Douglas fir beetles infesting Canim Lake areas

Douglas fir beetles infesting Canim Lake areas
Residents with concerns offered options for dealing with bark beetles

Cariboo Regional District Area H Director Margo Wagner urges residents near Canim Lake to help prevent the spread of Douglas-fir beetles in the area’s old-growth forests.

In her Oct. 17 e-mail, Wagner noted area residents may have noticed areas along South Canim Lake Road, Canim-Hendrix Lake Road (towards Hendrix Lake) and Mahood Lake that are showing signs of Douglas-fir beetle damage.

Forestry is well aware of the problem, and is currently working with the various licensees of those areas to address the problem,” Wagner wrote.

There are also preventative measures that landowners can take at no cost to them, she added.

I know how many people value the old growth [Douglas-fir] they have on their property, mine included.”

The Area L Director said she was alerted to the problem when she saw many dying old-growth trees surrounding her own property, and also on a provincial map she obtained.

Wagner also had some correspondence with the Canim Lake Band (CLB) forestry department, and said they are now working together on setting up a meeting with some of the South Canim Lake area residents.

She noted a meeting will likely be held once a date and time is set, and invitations will be sent to those most affected within the CLB forest licence area.

There are various options for ways to deal with these beetles, which are naturally occurring in area forests, she explained.

Should we leave it alone [and] let it run its course? Should we we run a fir-bait program? The challenge in this area is that it’s so steep.”

While Wagner had initially called it a “major fir beetle invasion” in her e-mails, Ministry of Forests, Lands and Natural Resource Operations public affairs officer Greig Bethel responded the ministry disagrees with that description of the severity of the infestation.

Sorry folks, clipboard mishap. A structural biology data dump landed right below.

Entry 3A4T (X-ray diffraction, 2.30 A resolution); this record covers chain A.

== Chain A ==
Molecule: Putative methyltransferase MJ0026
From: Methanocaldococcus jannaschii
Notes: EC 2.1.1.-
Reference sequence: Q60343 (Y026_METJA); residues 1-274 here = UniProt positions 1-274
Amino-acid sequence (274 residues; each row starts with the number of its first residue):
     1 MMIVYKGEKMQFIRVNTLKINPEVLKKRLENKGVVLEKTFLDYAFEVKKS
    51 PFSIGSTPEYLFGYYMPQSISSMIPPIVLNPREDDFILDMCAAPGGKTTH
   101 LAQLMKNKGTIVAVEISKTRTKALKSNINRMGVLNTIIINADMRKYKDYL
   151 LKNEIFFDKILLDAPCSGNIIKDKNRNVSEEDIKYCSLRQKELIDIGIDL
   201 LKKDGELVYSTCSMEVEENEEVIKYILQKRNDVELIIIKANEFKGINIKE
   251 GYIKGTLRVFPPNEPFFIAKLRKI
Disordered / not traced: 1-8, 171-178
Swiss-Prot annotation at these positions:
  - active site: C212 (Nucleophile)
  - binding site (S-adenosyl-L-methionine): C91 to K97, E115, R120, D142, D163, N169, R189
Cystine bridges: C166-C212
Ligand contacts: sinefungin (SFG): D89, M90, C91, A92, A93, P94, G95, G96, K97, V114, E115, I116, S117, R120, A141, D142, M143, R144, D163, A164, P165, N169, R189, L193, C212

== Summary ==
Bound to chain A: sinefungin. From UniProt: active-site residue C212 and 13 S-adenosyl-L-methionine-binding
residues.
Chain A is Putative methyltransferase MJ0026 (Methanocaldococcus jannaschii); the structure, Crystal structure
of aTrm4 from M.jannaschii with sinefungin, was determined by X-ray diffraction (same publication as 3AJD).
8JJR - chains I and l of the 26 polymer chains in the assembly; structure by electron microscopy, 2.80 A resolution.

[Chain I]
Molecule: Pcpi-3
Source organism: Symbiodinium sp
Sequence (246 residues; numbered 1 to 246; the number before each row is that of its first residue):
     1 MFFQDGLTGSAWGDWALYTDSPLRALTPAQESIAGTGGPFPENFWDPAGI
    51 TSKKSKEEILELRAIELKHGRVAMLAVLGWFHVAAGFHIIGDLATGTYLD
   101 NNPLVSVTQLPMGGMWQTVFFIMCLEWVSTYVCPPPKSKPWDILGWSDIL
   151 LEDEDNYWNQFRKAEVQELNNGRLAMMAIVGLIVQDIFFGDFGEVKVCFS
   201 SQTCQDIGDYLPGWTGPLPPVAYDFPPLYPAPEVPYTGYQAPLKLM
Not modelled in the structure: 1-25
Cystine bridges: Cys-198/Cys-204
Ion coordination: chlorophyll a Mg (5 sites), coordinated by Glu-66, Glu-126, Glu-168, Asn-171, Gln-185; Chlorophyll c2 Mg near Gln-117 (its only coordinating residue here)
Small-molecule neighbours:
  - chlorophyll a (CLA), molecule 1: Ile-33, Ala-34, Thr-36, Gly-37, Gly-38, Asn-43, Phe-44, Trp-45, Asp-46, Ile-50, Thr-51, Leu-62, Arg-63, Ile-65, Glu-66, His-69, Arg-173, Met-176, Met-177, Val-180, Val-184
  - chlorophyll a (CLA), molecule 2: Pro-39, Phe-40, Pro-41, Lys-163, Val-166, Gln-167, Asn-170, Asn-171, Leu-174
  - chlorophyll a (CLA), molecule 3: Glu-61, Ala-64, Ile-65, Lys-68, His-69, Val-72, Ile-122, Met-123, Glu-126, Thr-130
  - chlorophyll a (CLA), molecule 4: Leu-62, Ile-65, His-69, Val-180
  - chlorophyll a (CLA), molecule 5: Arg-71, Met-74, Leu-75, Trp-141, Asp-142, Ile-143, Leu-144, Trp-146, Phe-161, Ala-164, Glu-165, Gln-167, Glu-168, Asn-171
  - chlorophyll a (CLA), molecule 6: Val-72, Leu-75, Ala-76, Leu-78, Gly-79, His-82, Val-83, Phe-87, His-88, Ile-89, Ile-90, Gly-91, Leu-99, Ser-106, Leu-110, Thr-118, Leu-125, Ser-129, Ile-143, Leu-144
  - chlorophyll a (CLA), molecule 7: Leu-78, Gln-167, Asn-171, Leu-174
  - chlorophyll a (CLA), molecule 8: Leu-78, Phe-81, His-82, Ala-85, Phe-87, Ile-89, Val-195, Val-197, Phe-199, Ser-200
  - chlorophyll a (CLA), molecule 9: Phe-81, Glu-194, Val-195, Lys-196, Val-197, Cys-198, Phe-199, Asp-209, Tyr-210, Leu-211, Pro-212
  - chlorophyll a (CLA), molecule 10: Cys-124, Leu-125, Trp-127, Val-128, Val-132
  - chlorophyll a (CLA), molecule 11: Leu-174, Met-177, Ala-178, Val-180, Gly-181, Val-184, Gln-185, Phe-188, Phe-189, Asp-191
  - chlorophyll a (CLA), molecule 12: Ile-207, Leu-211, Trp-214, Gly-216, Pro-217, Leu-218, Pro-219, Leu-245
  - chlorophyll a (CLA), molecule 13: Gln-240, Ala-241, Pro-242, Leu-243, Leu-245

It’s true the ministry is monitoring and working to control fir beetle infestations along South Canim Lake Road, Canim Hendrix Lake Road and the Mahood Lake area. It’s the kind of periodic outbreak that occurs in various parts of[British Columbia] and it is not expected to have a significant impact on timber supply.”

People with large, Douglas-fir trees on their property can treat them individually with MCH – an anti-aggregation pheromone (not a pesticide), he explained.

Douglas-fir beetles mass attack trees in order to overcome the tree’s defences. When the bark beetles have fully infested the tree, the beetle produces an anti-aggregation pheromone (which MCH mimics) that indicates to other beetles that the tree is full.”

Bethel noted the supply of MCH at Forestry Office in 100 Mile House was providing free to members of the public concerned about beetle infested Douglas fir on their property (mentioned in Wagner’s e-mail) has now been used up for the season.

While the office will not be able to supply MCH until further notice … [it] can be purchased from vendors online and there is plenty of time for the public to purchase it, since it is best applied in the spring – not now.”

While property owners are planning what may need to be treated next spring, he noted there are other preventive options.

Bethel said one way folks can help over the winter is by not bringing beetle infested Douglas-fir firewood home unless the bark has been stripped, as the beetles live between the bark and the tree trunk.

Meanwhile, Wagner said her hope is to avoid extensive beetle losses at Canim Lake – potentially, through a combination of preventive action by private landowners and selective logging to remove infested trees in collaboration with the CLB and the provincial government’s forestry management programs.

However, due to concerns about treating live trees with pheromones repelling insects to another area, it is also important for everyone in the community to do what they can to prevent a wider spread of these destructive beetles, she added.

More information is available in pamphlets at Service BC centres, or by downloading the Douglas-fir beetle fact sheet at www.for.gov.bc.ca/dqu.